Use this URL to cite or link to this record in EThOS: https://ethos.bl.uk/OrderDetails.do?uin=uk.bl.ethos.800587
Title: Modelling, materials and methods investigating needle insertion in biomechanics
Author: Falconer, Sarah
ISNI:       0000 0004 8509 3874
Awarding Body: University of Sheffield
Current Institution: University of Sheffield
Date of Award: 2020
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Abstract:
This project aimed to investigate the forces that both needle and tissue experienced during a needle insertion, and how they altered the needles trajectory. An investigation into the current literature showed that existing skin tissue surrogates did not perform similarly to real skin tissue in vivo during needle insertions. A new surrogate is required to aid with validation for computational models of needle insertions, while avoiding the ethical issues raised from testing real tissue. This study developed an improved skin tissue surrogate for use in photoelastic testing which focused on replicating the fracture mechanism observed during a needle insertion through human skin tissue. It is demonstrated that konjac glucomannan gel fractures in the same way as human skin tissue. Experimental assessments determined that at a concentration of 1.5% gel powder to water konjac jelly had a stiffness which closely matched the stiffness of human skin tissue in vivo. In order to use the surrogate in photoelastic analysis it must be clear and exhibit temporary birefringence, and it is shown that with careful preparation konjac satisfies these criteria. The strain optic coefficient for the gel is determined, which links the optical response to the strain and stress experienced by the surrogate. A variety of needle insertion experiments were conducted which assess how varying the insertion speed, needle length, and needle gauge affect the overall response. The results prove that konjac jelly accurately replicates needle insertion response through soft tissue better than existing surrogates. With use of the GFP2500 poleidoscope, a novel digital polariscope, full field and directional information from a needle insertion is obtained. The results identify never-before-seen locations of principal strain magnitude near the puncture surface. For the first time the forces directional response was reported, and show how a bending moment acts on the needle; resulting in deflection.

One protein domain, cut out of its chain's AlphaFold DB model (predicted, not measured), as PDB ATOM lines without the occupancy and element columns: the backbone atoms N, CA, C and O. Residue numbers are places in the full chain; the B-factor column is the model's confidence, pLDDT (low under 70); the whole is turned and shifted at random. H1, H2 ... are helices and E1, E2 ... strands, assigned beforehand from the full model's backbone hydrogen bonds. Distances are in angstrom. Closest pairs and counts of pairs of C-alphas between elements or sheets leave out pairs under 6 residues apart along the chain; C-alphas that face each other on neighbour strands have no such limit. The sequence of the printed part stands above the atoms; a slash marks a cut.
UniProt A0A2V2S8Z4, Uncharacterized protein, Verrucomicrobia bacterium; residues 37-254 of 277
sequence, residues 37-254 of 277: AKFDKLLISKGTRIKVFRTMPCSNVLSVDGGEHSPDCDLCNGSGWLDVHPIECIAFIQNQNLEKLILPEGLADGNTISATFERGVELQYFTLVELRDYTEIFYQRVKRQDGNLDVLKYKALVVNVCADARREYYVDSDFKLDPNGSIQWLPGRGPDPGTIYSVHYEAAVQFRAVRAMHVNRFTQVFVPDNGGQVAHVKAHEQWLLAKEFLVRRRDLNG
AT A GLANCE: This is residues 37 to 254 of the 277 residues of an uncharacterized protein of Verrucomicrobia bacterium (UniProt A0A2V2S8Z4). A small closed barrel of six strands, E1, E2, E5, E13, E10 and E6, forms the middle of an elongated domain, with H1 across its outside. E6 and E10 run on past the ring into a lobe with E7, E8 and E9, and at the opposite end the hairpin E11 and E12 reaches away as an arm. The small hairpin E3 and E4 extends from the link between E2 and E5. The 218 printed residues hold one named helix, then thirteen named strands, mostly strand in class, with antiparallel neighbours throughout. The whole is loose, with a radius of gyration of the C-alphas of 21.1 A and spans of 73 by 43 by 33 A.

Supervisor: Tomlinson, Rachel ; Taylor, Zeike Sponsor: Not available
Qualification Name: Thesis (Ph.D.) Qualification Level: Doctoral
EThOS ID: uk.bl.ethos.800587  DOI: Not available
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